Kindergarten reading games are available for you to use at all stages of reading. Learning to read is certainly the ultimate goal, and reading can and should be fun. It is a skill that you develop over time, and learning how to read starts with basics like learning the ABCs. Games are designed that start out teaching your child the upper- and lowercase letters and the sounds they make. One example of this is playing the freeze game with a pre-recorded version of the ABC song and other silly alphabet songs. You can pick up a DVD or such ABC songs at your local music store or even at consignment stores. Simply have your child dance like crazy around the room listening to these songs, and then stop as soon as the music stops. Turning the music on and off in intervals will let your child listen to these educational tunes in a fun, active way.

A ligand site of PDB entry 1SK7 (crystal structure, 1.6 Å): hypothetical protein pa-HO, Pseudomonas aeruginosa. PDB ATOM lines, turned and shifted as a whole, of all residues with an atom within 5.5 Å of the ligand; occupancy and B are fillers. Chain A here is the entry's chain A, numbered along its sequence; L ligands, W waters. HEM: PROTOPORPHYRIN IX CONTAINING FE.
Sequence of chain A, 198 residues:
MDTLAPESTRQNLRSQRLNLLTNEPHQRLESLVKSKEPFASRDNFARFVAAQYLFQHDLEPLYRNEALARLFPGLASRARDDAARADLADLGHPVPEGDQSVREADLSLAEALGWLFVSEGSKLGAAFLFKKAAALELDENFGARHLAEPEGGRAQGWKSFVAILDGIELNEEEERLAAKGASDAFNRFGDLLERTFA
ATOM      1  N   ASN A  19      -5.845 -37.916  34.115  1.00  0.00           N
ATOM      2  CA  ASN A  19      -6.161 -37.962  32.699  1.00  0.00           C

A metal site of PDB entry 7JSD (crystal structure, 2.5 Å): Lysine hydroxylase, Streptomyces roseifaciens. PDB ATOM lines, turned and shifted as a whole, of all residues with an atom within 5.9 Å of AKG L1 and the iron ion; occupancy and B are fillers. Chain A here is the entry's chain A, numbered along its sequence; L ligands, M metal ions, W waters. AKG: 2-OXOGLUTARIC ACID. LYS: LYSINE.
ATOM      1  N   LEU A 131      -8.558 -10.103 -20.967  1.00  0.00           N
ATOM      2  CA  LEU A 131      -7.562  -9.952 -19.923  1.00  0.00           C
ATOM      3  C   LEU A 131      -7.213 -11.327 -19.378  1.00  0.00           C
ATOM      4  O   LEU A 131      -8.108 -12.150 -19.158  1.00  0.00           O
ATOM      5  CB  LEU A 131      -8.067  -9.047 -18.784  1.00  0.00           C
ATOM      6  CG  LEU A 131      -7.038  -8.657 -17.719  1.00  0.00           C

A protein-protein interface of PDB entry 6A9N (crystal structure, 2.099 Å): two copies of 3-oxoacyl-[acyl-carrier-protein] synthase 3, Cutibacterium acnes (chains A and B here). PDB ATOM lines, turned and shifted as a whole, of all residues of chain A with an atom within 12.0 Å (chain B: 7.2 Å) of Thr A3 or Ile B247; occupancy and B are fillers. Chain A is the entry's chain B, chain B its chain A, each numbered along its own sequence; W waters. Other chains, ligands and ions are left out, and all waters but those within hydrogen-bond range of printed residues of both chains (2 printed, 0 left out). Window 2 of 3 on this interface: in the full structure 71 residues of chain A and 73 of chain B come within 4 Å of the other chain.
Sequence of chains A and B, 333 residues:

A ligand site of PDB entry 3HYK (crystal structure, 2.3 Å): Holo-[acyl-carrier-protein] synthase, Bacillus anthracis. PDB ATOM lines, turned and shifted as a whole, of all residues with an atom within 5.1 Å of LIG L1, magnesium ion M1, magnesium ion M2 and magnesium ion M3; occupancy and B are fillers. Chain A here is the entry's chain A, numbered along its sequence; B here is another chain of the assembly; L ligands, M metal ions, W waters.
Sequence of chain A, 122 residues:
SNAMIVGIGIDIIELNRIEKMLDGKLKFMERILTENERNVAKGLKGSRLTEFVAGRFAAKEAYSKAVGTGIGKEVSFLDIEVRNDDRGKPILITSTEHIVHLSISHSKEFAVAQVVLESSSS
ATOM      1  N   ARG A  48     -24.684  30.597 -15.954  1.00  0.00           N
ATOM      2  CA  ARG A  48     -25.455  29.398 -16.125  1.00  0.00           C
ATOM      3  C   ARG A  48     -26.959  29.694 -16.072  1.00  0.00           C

Other kindergarten reading games include the Slap a Card game. This game is generally played with color flash cards earlier in years, but as your child advances in skills, you can add letters (and even numbers) to the mix. You simply tell the child to slap a flash card when they see a certain letter, and your job is to flip the cards over at a rather rapid rate. This game can also be played so that the child slaps any letters in their name, too.

Once your child has mastered a few basic sight words or is at least working on sight words, you can work on other kindergarten reading games. Some games like Cut and Glue allow your child to develop other development skills while also firming up a foundation in sight words. Worksheets are available to help you with this activity, or you can create your own. Basically, you will have some letters on a worksheet, and your child will cut these letters out and match them to a picture. For instance, you may have a sheet with giant letters A, C, D, T, O, and G on one page, and a picture of a cat and a dog on another page. The child will cut out each letter, and then piece them together with glue to spell out the words "cat" and "dog" under the pictures. Kids really love this activity because it allows them to have fun with scissors and glue.